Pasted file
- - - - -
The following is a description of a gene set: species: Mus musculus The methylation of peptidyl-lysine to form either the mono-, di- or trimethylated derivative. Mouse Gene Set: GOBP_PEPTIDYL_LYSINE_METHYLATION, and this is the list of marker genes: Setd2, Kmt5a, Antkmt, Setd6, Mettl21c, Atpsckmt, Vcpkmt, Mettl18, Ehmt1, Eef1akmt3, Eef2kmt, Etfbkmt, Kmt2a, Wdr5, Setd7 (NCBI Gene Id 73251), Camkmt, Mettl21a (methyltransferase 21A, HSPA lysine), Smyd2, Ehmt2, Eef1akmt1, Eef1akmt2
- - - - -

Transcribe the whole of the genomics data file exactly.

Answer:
The following is a description of a gene set: species: Mus musculus The methylation of peptidyl-lysine to form either the mono-, di- or trimethylated derivative. Mouse Gene Set: GOBP_PEPTIDYL_LYSINE_METHYLATION, and this is the list of marker genes: Setd2, Kmt5a, Antkmt, Setd6, Mettl21c, Atpsckmt, Vcpkmt, Mettl18, Ehmt1, Eef1akmt3, Eef2kmt, Etfbkmt, Kmt2a, Wdr5, Setd7 (NCBI Gene Id 73251), Camkmt, Mettl21a (methyltransferase 21A, HSPA lysine), Smyd2, Ehmt2, Eef1akmt1, Eef1akmt2